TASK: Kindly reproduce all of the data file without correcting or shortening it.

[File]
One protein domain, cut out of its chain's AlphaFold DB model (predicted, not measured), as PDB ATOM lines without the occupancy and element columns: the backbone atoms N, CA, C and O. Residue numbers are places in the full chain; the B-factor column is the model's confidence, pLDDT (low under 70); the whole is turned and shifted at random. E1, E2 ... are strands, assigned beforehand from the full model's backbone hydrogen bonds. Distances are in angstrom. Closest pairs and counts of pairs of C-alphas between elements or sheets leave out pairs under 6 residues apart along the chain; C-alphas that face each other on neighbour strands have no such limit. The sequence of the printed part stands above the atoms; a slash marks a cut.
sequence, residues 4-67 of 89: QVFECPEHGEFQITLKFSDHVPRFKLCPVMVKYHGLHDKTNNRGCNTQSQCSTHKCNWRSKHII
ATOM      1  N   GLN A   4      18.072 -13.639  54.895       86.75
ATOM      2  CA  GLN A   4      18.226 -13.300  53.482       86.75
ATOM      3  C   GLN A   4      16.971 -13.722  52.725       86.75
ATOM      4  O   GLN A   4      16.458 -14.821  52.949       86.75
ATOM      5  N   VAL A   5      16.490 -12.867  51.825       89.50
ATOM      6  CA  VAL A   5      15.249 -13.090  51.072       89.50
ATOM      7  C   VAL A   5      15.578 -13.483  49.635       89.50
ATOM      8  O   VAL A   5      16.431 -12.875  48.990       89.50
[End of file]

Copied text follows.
One protein domain, cut out of its chain's AlphaFold DB model (predicted, not measured), as PDB ATOM lines without the occupancy and element columns: the backbone atoms N, CA, C and O. Residue numbers are places in the full chain; the B-factor column is the model's confidence, pLDDT (low under 70); the whole is turned and shifted at random. E1, E2 ... are strands, assigned beforehand from the full model's backbone hydrogen bonds. Distances are in angstrom. Closest pairs and counts of pairs of C-alphas between elements or sheets leave out pairs under 6 residues apart along the chain; C-alphas that face each other on neighbour strands have no such limit. The sequence of the printed part stands above the atoms; a slash marks a cut.
sequence, residues 4-67 of 89: QVFECPEHGEFQITLKFSDHVPRFKLCPVMVKYHGLHDKTNNRGCNTQSQCSTHKCNWRSKHII
ATOM      1  N   GLN A   4      18.072 -13.639  54.895       86.75
ATOM      2  CA  GLN A   4      18.226 -13.300  53.482       86.75
ATOM      3  C   GLN A   4      16.971 -13.722  52.725       86.75
ATOM      4  O   GLN A   4      16.458 -14.821  52.949       86.75
ATOM      5  N   VAL A   5      16.490 -12.867  51.825       89.50
ATOM      6  CA  VAL A   5      15.249 -13.090  51.072       89.50
ATOM      7  C   VAL A   5      15.578 -13.483  49.635       89.50
ATOM      8  O   VAL A   5      16.431 -12.875  48.990       89.50